Excerpt from thenationalnews.com
Standing on a hillock, I look down at parrot green fields dotted with wild stallions and cassava and taro patches. I am in Sigatoka Valley, in the middle of the island of Viti Levu in Fiji. Once the stomping ground of tribal chiefs, today it is known as the “salad bowl of Fiji” because of its abundant fruit and vegetable gardens.
“Naihehe literally means the place to get lost and even today, if you come here without a proper guide, you can get lost,” says Tia. Long ago, this space was a refuge for villagers looking to escape marauding tribes and then the Christian missionaries who tried to convert them — a safe fortress where they could subsist for months on the fish found in the small creeks within the caves and the yam and fruit that grew around them. In 1743, 100 people hid here for 79 days. It is believed that cannibalism ended in these parts in 1867, with the arrival of the missionaries.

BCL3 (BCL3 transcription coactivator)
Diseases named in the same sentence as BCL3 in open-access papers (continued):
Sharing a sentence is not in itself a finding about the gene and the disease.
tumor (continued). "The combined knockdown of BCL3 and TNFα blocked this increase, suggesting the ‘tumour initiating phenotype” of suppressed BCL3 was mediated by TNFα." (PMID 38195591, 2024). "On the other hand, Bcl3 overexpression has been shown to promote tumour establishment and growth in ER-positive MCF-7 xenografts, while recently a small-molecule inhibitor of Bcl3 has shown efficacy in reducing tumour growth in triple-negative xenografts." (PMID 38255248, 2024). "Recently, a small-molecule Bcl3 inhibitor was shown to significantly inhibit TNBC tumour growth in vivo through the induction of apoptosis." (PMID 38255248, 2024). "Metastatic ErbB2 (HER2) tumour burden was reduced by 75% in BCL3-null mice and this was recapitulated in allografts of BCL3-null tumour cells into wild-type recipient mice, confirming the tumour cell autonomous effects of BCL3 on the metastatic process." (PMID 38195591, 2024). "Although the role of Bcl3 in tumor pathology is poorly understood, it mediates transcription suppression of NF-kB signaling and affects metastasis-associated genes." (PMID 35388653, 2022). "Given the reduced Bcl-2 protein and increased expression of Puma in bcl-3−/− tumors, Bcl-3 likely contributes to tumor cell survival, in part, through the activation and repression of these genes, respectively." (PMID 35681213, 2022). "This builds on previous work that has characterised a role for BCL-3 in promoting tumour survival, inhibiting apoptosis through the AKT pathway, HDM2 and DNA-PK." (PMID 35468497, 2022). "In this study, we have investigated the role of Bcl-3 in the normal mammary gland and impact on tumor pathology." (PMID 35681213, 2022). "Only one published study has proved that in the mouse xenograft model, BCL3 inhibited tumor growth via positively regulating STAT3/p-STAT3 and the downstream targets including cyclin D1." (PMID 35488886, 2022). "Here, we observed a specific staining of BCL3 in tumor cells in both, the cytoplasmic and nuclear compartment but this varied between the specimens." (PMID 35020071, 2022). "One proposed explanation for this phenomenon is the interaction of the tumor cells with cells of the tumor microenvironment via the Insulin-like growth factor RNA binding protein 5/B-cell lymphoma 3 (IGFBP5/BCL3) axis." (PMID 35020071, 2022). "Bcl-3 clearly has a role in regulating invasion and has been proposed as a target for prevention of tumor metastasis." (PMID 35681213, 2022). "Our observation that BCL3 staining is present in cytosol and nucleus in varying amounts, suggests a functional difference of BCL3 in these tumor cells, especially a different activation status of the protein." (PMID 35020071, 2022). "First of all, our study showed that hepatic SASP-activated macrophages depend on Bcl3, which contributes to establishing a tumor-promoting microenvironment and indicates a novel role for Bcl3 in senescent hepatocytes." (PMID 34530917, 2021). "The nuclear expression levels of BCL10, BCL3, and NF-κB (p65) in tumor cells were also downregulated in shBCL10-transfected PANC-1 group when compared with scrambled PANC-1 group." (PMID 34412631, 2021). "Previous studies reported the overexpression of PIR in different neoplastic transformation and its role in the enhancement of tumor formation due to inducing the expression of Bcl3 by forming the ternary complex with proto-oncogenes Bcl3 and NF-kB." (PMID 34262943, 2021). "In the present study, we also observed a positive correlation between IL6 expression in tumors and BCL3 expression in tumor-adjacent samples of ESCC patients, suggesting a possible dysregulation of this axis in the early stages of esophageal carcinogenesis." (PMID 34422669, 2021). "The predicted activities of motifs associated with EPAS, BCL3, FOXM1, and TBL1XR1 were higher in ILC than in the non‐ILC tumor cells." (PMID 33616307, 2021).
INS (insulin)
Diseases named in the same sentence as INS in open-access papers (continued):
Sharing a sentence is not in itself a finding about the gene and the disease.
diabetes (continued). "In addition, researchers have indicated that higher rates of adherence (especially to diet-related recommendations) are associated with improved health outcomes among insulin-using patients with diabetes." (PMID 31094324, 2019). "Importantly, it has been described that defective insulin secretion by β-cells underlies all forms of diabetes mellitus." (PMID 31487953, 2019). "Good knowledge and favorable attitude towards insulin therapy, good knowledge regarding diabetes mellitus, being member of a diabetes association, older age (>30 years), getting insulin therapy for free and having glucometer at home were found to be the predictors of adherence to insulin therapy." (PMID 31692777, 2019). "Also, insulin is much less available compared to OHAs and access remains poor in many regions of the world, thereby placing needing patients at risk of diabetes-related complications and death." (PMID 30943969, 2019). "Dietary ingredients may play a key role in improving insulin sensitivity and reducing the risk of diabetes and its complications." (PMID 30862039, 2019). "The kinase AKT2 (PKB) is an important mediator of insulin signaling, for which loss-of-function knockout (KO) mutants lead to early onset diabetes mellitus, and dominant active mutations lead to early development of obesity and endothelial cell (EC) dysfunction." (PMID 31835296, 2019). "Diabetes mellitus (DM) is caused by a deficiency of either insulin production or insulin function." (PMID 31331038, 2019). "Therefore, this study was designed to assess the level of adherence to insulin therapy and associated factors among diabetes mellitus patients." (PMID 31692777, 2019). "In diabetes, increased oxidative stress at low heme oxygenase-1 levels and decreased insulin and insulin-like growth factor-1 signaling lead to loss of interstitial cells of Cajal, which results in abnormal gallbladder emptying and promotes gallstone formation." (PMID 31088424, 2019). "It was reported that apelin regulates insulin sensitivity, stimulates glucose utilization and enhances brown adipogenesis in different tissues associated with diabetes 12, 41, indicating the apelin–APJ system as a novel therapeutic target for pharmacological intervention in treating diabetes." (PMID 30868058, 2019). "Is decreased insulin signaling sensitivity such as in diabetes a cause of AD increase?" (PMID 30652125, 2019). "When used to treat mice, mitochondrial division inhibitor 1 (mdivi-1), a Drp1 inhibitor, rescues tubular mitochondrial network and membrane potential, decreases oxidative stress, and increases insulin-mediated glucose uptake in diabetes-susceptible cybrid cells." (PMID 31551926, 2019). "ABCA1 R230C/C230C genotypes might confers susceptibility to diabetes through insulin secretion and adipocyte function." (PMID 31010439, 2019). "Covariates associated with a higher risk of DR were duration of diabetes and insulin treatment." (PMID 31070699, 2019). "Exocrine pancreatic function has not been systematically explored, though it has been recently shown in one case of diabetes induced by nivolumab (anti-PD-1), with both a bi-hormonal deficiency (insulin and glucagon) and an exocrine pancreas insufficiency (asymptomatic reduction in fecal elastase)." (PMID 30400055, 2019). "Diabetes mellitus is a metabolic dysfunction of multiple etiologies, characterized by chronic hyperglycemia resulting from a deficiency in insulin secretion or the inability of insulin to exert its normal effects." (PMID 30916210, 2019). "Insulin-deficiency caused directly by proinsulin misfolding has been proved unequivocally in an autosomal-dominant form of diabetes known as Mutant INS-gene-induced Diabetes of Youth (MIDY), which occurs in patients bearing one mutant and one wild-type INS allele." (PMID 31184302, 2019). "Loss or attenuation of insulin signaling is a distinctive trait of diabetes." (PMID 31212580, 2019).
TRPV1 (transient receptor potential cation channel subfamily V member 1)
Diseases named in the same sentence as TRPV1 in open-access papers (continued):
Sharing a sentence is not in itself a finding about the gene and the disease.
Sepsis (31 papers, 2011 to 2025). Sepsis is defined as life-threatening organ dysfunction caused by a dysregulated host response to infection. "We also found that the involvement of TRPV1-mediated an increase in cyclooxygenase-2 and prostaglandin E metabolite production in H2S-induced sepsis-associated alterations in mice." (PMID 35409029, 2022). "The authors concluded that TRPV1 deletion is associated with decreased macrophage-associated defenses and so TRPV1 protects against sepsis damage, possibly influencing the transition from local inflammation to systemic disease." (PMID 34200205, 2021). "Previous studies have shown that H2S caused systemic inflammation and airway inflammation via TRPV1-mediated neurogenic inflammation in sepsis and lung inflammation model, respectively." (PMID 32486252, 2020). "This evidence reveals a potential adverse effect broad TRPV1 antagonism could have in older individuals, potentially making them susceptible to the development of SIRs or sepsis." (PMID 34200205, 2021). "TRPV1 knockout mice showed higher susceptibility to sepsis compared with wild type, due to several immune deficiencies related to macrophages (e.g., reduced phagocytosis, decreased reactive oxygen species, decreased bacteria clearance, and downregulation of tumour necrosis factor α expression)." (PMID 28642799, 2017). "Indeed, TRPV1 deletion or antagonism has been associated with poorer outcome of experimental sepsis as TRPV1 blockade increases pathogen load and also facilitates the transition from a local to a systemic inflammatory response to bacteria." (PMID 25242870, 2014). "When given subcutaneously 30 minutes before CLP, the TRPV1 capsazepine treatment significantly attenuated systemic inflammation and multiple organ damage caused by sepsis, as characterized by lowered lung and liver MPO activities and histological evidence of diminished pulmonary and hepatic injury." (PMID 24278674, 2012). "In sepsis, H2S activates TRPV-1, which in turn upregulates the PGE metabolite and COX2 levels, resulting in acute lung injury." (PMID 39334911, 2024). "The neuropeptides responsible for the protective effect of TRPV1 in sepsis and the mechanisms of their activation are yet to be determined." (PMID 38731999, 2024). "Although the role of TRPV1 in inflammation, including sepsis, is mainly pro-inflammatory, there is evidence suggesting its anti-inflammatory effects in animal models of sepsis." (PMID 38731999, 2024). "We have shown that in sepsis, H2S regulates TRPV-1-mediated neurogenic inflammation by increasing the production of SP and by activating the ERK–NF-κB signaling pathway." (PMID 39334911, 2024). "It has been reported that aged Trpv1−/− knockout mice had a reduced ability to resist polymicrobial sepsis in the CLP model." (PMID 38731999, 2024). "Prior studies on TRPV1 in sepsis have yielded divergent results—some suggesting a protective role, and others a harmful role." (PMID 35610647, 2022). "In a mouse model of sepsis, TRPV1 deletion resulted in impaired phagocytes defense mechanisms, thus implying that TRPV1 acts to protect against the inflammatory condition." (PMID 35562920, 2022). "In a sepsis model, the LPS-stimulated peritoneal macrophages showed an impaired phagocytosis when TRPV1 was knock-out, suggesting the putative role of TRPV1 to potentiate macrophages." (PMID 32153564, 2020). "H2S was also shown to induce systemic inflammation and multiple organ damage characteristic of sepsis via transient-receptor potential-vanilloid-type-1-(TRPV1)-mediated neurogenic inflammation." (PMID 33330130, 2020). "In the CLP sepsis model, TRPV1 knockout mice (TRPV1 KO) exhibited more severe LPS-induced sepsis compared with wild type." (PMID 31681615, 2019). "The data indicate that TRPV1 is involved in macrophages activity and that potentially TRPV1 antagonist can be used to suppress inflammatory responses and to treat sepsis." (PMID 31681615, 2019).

Just as I think the worst is behind us, we come to a point where the ceiling drops almost to the ground, with a small space beneath called the “pregnancy gap”. Biting back my acute sense of claustrophobia, I crawl through the narrow opening, which earned its nickname because it was said that the gap would reveal if a woman was pregnant, as she could not make it through if she was. It also prevented attackers from entering this inner cave.
The view on the other side makes it worth the effort — a cavernous space like a Gothic cathedral, where a European couple have even exchanged vows, according to Tia, with 400 candles lit for eerie illumination. He shows us spaces that in the past were named after their use — the chief’s swimming pool, the priest’s throne and the cooking oven, a small recess in a large pillar formed by a stalactite and stalagmite.